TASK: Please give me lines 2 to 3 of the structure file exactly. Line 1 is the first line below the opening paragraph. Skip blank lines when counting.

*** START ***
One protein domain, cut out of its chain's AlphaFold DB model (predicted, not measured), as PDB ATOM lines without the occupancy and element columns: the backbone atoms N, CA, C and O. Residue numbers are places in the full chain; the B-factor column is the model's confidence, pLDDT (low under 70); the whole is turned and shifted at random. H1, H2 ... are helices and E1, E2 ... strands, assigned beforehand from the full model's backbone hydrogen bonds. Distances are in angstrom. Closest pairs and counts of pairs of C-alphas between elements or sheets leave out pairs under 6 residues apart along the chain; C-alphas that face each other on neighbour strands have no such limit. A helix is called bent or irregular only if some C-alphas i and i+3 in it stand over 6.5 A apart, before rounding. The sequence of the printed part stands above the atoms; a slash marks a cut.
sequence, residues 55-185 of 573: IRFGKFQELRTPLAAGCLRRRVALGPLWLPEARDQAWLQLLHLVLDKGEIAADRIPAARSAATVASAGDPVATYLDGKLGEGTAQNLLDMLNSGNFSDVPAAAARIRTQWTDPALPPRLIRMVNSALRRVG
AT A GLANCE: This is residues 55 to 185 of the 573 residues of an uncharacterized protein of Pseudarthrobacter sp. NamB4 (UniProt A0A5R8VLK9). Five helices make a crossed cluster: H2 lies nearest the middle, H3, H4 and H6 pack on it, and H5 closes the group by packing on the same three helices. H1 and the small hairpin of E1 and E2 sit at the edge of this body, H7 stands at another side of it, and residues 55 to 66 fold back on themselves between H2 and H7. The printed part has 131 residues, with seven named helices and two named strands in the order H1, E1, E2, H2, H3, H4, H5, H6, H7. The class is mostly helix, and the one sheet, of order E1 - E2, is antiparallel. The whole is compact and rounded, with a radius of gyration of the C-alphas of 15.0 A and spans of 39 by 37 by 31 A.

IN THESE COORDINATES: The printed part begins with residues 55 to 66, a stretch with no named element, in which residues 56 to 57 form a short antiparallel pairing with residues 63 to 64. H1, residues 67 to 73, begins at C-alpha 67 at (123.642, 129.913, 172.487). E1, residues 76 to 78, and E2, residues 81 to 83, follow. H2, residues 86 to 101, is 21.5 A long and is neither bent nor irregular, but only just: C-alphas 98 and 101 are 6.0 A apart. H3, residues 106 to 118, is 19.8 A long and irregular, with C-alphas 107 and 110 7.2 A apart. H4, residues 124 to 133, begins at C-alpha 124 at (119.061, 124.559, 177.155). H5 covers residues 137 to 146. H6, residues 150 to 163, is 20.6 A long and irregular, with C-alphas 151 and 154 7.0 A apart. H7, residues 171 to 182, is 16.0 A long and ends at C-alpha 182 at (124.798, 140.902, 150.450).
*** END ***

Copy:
AT A GLANCE: This is residues 55 to 185 of the 573 residues of an uncharacterized protein of Pseudarthrobacter sp. NamB4 (UniProt A0A5R8VLK9). Five helices make a crossed cluster: H2 lies nearest the middle, H3, H4 and H6 pack on it, and H5 closes the group by packing on the same three helices. H1 and the small hairpin of E1 and E2 sit at the edge of this body, H7 stands at another side of it, and residues 55 to 66 fold back on themselves between H2 and H7. The printed part has 131 residues, with seven named helices and two named strands in the order H1, E1, E2, H2, H3, H4, H5, H6, H7. The class is mostly helix, and the one sheet, of order E1 - E2, is antiparallel. The whole is compact and rounded, with a radius of gyration of the C-alphas of 15.0 A and spans of 39 by 37 by 31 A.

IN THESE COORDINATES: The printed part begins with residues 55 to 66, a stretch with no named element, in which residues 56 to 57 form a short antiparallel pairing with residues 63 to 64. H1, residues 67 to 73, begins at C-alpha 67 at (123.642, 129.913, 172.487). E1, residues 76 to 78, and E2, residues 81 to 83, follow. H2, residues 86 to 101, is 21.5 A long and is neither bent nor irregular, but only just: C-alphas 98 and 101 are 6.0 A apart. H3, residues 106 to 118, is 19.8 A long and irregular, with C-alphas 107 and 110 7.2 A apart. H4, residues 124 to 133, begins at C-alpha 124 at (119.061, 124.559, 177.155). H5 covers residues 137 to 146. H6, residues 150 to 163, is 20.6 A long and irregular, with C-alphas 151 and 154 7.0 A apart. H7, residues 171 to 182, is 16.0 A long and ends at C-alpha 182 at (124.798, 140.902, 150.450).